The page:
The mechanisms behind why caloric restriction extends lifespan are still largely debated. It’s inhibition of the TOR pathway, effect on growth hormone signaling and impact on our circadian clock have all been discussed and widely agreed upon as promising. The reduction in disease onset that can be achieved by restricting energy intake is also a factor.
The chronic restriction of calories can be difficult to achieve in the modern world of refined foods and animal products. However, the characteristics of a vegan diet make it a natural fit for those looking to reduce energy intake.
Eating plant-based whole-foods that’s high in fibers will keep you feeling full and satiated for longer and naturally reduce calorie intake. This in turn will naturally improve your chances of caloric restriction without the need to plan your meals.
Vegan diets support regular physical activity
Studies consistently show that regular physical activity increases life expectancy. One of the key words in that sentence is ‘regular’, meaning that your exercise should be performed at frequent intervals.
Research indicates that a plant-based diet has the ability to speed up recovery following exercise. It does this by reducing inflammation, increasing blood flow and improving heart health. More on these effects can be found in our article outlining ‘the vegan running diet’.
The main benefit that can be attained from expedited recovery time is the ability to perform physical activity with greater frequency. It can help to reduce the feelings of muscle soreness and fatigue that often follow exercise.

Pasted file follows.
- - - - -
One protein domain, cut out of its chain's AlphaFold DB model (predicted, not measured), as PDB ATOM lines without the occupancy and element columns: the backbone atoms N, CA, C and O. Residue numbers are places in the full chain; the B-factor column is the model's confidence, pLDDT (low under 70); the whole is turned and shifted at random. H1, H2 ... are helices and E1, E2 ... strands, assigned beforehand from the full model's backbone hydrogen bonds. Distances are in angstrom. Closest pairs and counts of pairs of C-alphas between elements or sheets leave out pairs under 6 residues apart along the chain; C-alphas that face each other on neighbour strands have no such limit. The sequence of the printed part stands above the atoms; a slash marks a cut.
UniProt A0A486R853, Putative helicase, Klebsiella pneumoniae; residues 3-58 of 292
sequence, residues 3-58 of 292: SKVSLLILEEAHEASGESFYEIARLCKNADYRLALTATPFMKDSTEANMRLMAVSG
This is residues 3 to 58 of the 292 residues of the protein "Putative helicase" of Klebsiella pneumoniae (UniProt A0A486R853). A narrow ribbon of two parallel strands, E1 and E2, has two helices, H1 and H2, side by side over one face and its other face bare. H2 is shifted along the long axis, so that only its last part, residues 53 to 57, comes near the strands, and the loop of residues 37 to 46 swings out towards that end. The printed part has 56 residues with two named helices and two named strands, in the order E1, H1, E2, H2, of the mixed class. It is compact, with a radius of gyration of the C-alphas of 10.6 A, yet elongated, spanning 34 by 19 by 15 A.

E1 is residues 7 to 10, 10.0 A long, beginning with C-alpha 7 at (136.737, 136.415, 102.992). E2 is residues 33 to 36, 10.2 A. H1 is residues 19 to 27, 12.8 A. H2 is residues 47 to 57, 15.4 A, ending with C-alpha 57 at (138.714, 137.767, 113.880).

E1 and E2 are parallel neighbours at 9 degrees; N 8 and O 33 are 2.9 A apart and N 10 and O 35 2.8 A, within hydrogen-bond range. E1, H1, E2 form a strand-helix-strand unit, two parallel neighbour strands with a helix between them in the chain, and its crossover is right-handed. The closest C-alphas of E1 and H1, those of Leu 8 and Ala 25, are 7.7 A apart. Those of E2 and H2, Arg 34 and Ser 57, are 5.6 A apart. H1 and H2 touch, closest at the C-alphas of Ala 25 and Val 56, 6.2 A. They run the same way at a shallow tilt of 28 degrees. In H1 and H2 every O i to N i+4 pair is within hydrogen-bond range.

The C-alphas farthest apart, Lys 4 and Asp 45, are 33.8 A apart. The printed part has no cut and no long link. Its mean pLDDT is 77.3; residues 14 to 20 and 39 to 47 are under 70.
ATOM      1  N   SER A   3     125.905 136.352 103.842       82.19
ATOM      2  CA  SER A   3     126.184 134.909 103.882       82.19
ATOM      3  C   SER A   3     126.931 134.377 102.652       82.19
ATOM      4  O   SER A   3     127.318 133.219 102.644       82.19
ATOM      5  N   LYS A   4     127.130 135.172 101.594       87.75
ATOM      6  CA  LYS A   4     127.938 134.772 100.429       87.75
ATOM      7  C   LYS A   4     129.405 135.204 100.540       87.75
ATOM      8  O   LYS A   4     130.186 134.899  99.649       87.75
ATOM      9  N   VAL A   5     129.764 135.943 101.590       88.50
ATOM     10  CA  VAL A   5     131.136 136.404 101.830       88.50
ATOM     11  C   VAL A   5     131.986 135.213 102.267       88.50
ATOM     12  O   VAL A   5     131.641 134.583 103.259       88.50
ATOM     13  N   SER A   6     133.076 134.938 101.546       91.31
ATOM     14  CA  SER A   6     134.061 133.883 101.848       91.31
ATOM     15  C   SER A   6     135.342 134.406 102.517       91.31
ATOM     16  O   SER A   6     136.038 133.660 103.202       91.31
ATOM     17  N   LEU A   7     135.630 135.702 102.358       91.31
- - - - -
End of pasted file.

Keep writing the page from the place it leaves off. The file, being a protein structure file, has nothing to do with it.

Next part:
Speaking anecdotally: Vegan diets are often touted as energy promoting due to the comparatively easy digestibility of plant foods. Many report to feel much ‘lighter’ than if they had eaten a meal that included animal products.
Having a more energetic feeling throughout the day will increase your desire to remain activity throughout the day. In addition, eating a diet that promotes chronic inflammation is closely linked to fatigue. Therefore, it’s safe to assume that a whole-foods vegan diet, which is anti-inflammatory in nature, will help to maintain energy levels.
Vegan diets can improve cognitive function
Evidence to support the benefit of a specific dietary intervention to improve cognition is sparse. Research is often centered around dementia, with studies going back to the 1990’s showing the benefits of a plant-based diet for delaying the onset of cognitive decline.
However, we do have some evidence that a vegan diet can improve cognitive functioning. A recent study completed in 2020 found evidence to suggest that a plant-based diet related to improved cognitive functioning, especially through improved executive control.
The team hinted that benefits such as reduced inflammation could be the reason for this finding. Since the brain is highly glucose dependent; providing adequate fuel in the form of whole-plant foods should give it the energy required to function at a high level.
Other studies have seen a clear correlation in higher consumption of plant flavonoids leading to reduced cognitive decline. We also know that eating larger amounts of nuts, fruits and vegetables is positively associated with cognitive ability.
My view is that the overall data I have included supports the theory that a vegan diet is can improve cognitive function. It has been shown to boost mental performance in the short term and delay decline long-time. It’s a ‘win-win’ situation.
Vegan diets can improve your daily wellbeing
The path to longevity is one that’s trodden on a day-to-day basis. You need to feel great in order to consistently do the things required for overall wellbeing.
Stress management is one of the things that is strongly associated with increased lifespan. Fortunately, we do have study data that suggests a plant-based diet might be the answer.